Smith to opt for adaptive captaincy on India tour

"For me, it's about understanding the different times in a game. There's time in a game where you can attack more, and times when you need to defend a little bit, and let the game take its course for a little and then try and keep things quite tight," says Steve Smith about the style of captaincy he would follow in India.

Australian cricket captain Steve Smith speaks at a news conference in Mumbai on Tuesday.   -  REUTERS

Steve Smith is the 14th player to lead an Australian team to India. He described the forthcoming four-Test series, the first of which starts in Pune on February 23, as a "great occasion and a challenge for his batsmen and bowlers".

Smith’s team trained and practised in simulated 'Indian conditions' at the ICC Global Cricket Academy in Dubai for about 10 days before arriving here on Monday evening. The team also spent a week with former England left-arm spinner Monty Panesar in Brisbane and thereafter engaged former India left-arm spinner Sridharan Sriram to hone its skills.

Australia’s aim will be to improve its record in India (46 matches: 12 wins, 19 losses, 14 draws and 1 tie). As captain of the team, the 27-year-old Sydney-sider managed to turn things around from the 'Pink ball Test’ against South Africa after losing the first two Tests and the series. Before the series against South Africa, Australia had lost 3-0 to Sri Lanka. However, no bowling combination – at home or away — has been able to stop Smith's big appetite for runs. He has a fantastic average of 60.15 from exactly 100 Test innings. The Australian captain has been prolific at No. 3, 4 and 5.

"I guess the last four years since I've been here, I have had a pretty good run as a batter. Hopefully it can continue in this tour. I've learnt a fair bit along the way as captain. You learn a lot more from losing games than you do from winning.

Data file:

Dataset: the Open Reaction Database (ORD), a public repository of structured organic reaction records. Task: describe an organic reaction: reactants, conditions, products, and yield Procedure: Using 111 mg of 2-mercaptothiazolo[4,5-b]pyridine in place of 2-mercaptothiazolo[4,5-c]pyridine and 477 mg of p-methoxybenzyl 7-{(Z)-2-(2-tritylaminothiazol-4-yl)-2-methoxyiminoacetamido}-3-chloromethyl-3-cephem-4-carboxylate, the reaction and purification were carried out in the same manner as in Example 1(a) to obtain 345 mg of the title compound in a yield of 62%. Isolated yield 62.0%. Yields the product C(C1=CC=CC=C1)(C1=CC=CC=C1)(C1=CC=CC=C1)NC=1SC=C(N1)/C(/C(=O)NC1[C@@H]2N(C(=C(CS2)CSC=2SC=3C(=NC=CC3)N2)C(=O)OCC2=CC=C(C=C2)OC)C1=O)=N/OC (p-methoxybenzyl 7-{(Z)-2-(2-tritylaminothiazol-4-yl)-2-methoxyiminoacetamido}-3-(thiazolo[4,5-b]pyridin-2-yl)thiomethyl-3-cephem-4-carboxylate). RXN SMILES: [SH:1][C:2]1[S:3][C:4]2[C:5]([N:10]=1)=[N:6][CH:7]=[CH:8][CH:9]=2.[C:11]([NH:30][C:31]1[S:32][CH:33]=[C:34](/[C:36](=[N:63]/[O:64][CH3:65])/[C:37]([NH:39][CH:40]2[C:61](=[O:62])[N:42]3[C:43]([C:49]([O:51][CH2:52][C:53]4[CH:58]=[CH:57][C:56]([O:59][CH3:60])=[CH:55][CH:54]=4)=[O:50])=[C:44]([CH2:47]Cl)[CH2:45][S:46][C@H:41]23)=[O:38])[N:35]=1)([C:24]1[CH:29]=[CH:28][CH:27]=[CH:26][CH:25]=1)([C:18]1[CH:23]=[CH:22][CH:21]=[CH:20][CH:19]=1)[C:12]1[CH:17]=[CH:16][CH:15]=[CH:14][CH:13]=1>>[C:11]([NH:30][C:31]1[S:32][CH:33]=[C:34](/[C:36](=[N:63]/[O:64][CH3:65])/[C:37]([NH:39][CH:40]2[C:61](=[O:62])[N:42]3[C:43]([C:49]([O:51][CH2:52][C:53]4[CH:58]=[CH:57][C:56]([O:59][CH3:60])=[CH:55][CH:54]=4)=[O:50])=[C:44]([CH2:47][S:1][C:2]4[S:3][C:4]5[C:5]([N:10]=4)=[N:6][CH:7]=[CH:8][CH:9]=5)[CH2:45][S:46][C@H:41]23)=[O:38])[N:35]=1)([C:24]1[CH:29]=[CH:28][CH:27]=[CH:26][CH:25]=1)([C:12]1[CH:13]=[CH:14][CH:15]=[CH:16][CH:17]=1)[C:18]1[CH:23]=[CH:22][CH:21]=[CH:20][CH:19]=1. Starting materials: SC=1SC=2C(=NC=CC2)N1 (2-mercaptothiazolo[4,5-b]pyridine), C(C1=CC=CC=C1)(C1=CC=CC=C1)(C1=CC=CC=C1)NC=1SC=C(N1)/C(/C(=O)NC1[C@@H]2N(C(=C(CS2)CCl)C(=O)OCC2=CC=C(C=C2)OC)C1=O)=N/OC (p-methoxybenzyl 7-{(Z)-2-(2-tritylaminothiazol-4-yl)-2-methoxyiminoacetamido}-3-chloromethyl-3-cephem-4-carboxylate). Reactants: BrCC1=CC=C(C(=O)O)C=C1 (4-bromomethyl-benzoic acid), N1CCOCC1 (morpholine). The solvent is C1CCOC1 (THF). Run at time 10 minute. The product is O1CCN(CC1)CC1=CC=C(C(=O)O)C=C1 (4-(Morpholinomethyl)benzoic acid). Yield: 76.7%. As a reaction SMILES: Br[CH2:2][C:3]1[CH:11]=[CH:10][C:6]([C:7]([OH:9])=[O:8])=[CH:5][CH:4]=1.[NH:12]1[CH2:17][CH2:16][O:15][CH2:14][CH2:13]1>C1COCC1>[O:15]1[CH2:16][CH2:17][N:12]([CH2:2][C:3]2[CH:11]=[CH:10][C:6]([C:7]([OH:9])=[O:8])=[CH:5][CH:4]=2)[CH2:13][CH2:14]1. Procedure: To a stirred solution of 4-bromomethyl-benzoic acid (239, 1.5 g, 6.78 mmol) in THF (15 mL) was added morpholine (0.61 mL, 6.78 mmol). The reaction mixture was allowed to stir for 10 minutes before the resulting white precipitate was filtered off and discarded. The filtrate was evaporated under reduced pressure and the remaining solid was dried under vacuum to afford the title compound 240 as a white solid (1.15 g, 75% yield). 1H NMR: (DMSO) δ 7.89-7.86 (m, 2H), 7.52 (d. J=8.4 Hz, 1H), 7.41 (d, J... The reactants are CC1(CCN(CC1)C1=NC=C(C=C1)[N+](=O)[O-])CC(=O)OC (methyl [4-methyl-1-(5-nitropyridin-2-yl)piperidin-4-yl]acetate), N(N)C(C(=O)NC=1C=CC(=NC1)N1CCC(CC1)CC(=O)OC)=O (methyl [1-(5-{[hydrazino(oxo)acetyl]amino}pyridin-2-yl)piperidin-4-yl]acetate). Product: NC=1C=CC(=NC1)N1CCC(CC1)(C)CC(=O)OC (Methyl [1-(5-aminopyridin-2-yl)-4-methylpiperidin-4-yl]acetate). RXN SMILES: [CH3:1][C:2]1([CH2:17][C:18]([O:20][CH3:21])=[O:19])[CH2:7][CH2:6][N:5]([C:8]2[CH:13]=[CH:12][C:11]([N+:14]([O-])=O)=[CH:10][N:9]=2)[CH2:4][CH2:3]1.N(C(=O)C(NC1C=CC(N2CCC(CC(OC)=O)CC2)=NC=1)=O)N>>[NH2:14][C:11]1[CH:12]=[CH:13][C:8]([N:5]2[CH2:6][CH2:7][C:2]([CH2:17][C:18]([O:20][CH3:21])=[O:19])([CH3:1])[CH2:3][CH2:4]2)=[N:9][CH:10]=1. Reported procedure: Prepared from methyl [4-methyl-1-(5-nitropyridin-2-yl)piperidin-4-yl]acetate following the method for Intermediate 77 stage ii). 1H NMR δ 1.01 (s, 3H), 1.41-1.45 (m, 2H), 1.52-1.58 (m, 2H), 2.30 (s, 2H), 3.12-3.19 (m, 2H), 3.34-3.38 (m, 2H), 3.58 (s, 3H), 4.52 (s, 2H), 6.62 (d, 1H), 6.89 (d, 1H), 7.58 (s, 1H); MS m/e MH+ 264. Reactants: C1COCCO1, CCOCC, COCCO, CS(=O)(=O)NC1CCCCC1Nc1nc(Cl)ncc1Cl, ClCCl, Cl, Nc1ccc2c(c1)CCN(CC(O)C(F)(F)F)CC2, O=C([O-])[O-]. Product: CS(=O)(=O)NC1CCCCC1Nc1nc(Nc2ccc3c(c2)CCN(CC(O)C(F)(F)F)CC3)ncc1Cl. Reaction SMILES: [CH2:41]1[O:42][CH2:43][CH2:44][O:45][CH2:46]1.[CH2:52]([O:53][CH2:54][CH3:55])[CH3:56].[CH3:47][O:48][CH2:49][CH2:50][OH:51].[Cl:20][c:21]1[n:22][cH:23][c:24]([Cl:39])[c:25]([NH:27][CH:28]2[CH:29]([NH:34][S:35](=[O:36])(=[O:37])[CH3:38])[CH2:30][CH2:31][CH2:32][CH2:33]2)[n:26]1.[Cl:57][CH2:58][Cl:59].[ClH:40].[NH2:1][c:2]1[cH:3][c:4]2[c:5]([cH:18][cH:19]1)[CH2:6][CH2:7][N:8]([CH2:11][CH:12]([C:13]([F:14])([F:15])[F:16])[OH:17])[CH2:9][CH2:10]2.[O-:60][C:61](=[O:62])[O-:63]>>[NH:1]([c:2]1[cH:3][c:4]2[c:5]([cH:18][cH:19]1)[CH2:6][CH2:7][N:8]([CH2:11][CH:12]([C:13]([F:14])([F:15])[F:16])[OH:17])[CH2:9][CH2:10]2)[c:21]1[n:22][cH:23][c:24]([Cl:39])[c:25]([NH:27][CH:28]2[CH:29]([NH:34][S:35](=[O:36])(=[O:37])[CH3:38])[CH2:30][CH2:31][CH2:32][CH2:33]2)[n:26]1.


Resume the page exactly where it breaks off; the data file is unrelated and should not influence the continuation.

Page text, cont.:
"The last year has been a roller-coaster ride with regard to results. I think this team has come a long way. We're learning a lot, we're willing to put in the hard work, trying to get the best out of ourselves and the team," Smith told media persons on Tuesday.

"So I'm happy with where everything is at the moment. Obviously, this is going to be a difficult tour. And I'm excited by that challenge. I think all the guys are really excited about what's to come in the next six weeks. It's a challenge to play in India and we know that if we can pull something off and win a series here, we can look back in 10-20 years and it would be some of the best times of our lives. So it's a great occasion to play here in India,'' he said.

Smith said his team prepared on some good wickets (in Dubai) and tried to find game plans that can work in Indian conditions and against the spinners. "We are ready to go. It was a bit of both (technical and mental preparation in Dubai). Batting in Test cricket is about making good decisions and doing that for long periods of time. We had some difficult conditions in Dubai where the ball was turning and there was some inconsistent bounce. Now it will be about implementing them in the game and doing it for long periods of time in India.’’

Touching upon the captaincy style he would follow in India, Smith said: "For me, it's about understanding the different times in a game. There's time in a game where you can attack more, and times when you need to defend a little bit, and let the game take its course for a little and then try and keep things quite tight. And when you get a sniff, really go for it. I think that's an important aspect of captaincy here in India; it's about knowing the right periods and timing those periods right, when to sort of take the foot off the pedal and go hard as well. I learnt a little about that in Sri Lanka.’’

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